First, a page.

Understanding Timeshare Maintenance Fees
As a timeshare owner, you should be aware of how much your maintenance fees change each year. Timeshare maintenance fees can be often be confusing to calculate so by learning about the association’s budget and what goes into it, you can determine what each expense is and what services you are paying for. If you understand the various charges in the maintenance fee statement, you will also be better informed when it comes time to vote on changes to the budget.
Who sets the budget for timeshare maintenance fees?
The budget is set by the timeshare association’s board of directors. The board reviews the maintenance fee budget at least once a year. They may also hold special meetings to discuss the budget if there are significant changes to be made. As the board is made up of elected representatives from the timeshare owner roster, it takes direction on setting the budget from the management company which sometimes includes corporate directors.
What are some of the things maintenance fees go towards?
Some of the charges and services that are generally included in the annual resort budget:
Management Fees: The management fee is the cost of running the day-to-day operations of the property. This includes paying for direct and indirect expenses of staff salaries, travel, maintenance, utilities, and other general expenses. The management company charges a percentage of the budget, which is between 15% and 20%. This fee is based on the total annual expenses. So, if the resort’s budget is 3 million dollars and the management fee is 20%, then the cost for the management fee would be $600k.
Reserve Fund: All timeshare properties are required to have a reserve fund to cover future major maintenance and repair costs, as well as any unforeseen expenses that may come up. The amount that is set aside each year is determined by the Board of Directors and should be reviewed periodically to ensure that the reserve is adequate. A reserve study is generally performed every 3-5 years by an independent firm to assess the needs of the timeshare property and recommend how much additional monies should be set aside each year.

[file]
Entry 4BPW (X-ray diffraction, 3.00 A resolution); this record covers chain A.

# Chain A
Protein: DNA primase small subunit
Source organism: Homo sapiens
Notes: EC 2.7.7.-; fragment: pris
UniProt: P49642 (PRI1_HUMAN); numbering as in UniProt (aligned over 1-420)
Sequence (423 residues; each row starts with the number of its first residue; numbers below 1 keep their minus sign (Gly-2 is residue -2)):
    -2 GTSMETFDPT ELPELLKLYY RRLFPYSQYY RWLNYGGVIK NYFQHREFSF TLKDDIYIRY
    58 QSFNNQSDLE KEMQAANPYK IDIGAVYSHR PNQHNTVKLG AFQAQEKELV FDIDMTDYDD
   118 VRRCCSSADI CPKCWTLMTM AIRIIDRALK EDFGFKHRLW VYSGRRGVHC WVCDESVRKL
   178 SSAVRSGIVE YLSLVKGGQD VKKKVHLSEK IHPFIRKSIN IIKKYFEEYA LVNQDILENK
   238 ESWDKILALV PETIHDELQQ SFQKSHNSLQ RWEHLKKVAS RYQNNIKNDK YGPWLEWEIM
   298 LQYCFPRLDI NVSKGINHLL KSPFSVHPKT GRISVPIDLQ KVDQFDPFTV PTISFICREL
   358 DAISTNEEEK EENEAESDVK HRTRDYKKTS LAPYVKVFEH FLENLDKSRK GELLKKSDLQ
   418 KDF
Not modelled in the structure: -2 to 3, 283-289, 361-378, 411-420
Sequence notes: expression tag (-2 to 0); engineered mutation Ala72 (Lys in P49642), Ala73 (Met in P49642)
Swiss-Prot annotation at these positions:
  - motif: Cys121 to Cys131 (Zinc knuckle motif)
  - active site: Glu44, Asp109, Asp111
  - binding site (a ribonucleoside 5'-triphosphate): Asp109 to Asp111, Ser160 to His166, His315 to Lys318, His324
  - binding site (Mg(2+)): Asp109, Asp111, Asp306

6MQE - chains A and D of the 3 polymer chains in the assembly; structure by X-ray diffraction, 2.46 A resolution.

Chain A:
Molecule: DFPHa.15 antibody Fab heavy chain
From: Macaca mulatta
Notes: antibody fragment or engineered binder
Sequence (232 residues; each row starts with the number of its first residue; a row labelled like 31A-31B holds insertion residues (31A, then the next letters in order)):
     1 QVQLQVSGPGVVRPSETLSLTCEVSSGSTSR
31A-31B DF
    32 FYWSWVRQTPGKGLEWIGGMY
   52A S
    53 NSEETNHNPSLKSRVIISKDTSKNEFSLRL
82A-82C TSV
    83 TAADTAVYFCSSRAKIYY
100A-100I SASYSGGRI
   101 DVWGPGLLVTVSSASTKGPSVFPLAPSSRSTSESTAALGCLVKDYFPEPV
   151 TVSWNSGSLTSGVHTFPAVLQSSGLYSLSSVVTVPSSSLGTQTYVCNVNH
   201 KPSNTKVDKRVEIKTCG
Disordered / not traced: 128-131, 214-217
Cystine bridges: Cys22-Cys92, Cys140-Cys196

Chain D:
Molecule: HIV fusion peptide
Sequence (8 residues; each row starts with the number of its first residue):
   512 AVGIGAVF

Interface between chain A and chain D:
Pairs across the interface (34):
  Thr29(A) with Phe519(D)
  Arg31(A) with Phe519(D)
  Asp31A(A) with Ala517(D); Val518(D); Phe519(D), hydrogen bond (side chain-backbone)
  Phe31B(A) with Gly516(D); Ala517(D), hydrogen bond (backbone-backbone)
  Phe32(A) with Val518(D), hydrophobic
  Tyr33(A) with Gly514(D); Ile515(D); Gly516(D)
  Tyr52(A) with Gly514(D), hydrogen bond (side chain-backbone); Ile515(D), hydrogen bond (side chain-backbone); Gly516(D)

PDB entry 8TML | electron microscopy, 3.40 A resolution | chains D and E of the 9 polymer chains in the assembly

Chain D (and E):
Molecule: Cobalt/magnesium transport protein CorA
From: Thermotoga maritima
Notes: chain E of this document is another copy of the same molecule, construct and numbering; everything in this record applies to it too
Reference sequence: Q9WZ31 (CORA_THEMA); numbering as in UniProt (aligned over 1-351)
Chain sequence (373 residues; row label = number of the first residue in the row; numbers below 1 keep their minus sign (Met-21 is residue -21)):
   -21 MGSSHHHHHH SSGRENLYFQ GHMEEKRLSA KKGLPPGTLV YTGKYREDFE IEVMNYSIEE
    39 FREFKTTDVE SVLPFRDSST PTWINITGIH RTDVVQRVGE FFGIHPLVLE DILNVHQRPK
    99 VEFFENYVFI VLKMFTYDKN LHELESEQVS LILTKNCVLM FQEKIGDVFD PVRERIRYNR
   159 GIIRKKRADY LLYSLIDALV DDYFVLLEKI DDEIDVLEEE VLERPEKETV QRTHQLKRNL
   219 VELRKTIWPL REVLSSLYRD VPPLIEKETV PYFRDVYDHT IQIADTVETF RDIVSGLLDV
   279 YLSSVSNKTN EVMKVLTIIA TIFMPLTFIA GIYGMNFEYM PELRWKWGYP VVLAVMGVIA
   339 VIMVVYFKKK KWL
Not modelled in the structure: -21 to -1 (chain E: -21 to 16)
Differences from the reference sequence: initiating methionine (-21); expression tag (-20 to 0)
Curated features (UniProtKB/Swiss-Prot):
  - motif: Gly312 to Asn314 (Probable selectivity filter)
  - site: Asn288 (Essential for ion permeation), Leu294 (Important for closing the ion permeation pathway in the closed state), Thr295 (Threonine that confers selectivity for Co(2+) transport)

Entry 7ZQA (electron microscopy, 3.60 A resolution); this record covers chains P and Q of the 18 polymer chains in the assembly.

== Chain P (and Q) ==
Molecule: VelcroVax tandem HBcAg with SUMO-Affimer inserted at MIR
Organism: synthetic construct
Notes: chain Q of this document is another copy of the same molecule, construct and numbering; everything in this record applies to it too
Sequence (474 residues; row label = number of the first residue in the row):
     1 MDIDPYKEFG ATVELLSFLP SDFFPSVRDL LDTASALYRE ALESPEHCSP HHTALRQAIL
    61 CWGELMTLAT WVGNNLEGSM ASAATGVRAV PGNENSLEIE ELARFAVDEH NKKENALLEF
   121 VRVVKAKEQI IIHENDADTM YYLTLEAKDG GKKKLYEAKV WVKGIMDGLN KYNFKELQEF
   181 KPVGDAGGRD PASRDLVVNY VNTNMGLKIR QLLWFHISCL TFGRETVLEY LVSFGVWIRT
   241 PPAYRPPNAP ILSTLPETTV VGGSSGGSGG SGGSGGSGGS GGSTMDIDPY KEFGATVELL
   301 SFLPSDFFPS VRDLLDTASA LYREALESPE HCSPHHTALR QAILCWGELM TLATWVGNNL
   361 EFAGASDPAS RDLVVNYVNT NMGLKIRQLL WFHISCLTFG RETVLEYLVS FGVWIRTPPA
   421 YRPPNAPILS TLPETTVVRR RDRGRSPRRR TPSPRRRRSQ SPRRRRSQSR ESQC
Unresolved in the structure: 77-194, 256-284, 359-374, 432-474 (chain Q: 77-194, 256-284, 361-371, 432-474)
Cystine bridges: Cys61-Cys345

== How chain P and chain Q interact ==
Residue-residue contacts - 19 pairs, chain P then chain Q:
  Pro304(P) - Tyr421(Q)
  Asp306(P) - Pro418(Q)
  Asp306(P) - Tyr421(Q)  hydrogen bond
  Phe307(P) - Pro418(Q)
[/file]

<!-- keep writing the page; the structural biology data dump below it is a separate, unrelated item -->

Special Assessment: A special assessment is a fee that is charged to owners to cover a one-time expense, such as a major repair or renovation. These fees are generally not included in the annual maintenance fee budget and are voted on by the board. Special assessments can run thousands of dollars so it’s important to be aware of them when they are proposed.
It’s important to remember that each property is different and the budget will vary based on the size and age of the resort, as well as the location. Be sure to ask your board representative questions about the maintenance fee budget and what it covers. By understanding where your maintenance fees go, you can better participate in the decision-making process and ensure that your property is being run efficiently.
Voluntary Contribution Fee: Some timeshare resorts charge a voluntary owner contribution fee, which is used to fund the timeshare industry lobby. This fee is generally not mandatory, however most owners are required to deduct or opt out of this contribution from the maintenance fee statement. Owners who choose to contribute to the additional fees do not get a tax deduction.
Another common fee charged by timeshare management companies is the reservation fee. This fee is often charged when a timeshare owner wants to make a guest reservation for their unit. Reservation fees can vary depending on the company, but they are typically around $50. Housekeeping fees are also common, and these are typically charged when a timeshare owner wants to have their unit cleaned.
How often are timeshare maintenance fees collected?
Maintenance fees are typically collected on an annual basis, although some timeshare resorts may bill bi-annually or quarterly. If you own a timeshare outside the United States, maintenance fees may be collected every month. The Florida DBPR regulates the filing of timeshare association budgets and maintenance fee.
Copies of association documents are available by request here.
Review your annual timeshare maintenance fee for accuracy
By reviewing annual timeshare maintenance fees, you can be better prepared to budget for them in advance. The timeshare maintenance fee is somewhat standardized across properties based on timeshare weeks or membership points, but can differ based on the size of the timeshare unit, multi-site development program or resort location and use. There can be other indirect expenses that go into calculating the maintenance fee, and it can vary from resort to resort system, so it’s important to review your annual maintenance fee to ensure it is correct.
If your timeshare management company can’t answer specific questions about your maintenance fees, you should consult with an attorney who specializes in timeshares. This attorney can provide you with professional guidance and advice about timeshare maintenance fees.
Led by attorneys Michael D. Finn and J. Andrew Meyer, the Finn Law Group is a consumer protection firm that specializes in timeshare related matters. If you have a timeshare issue, contact us today for a free consultation or call 722-214-0700.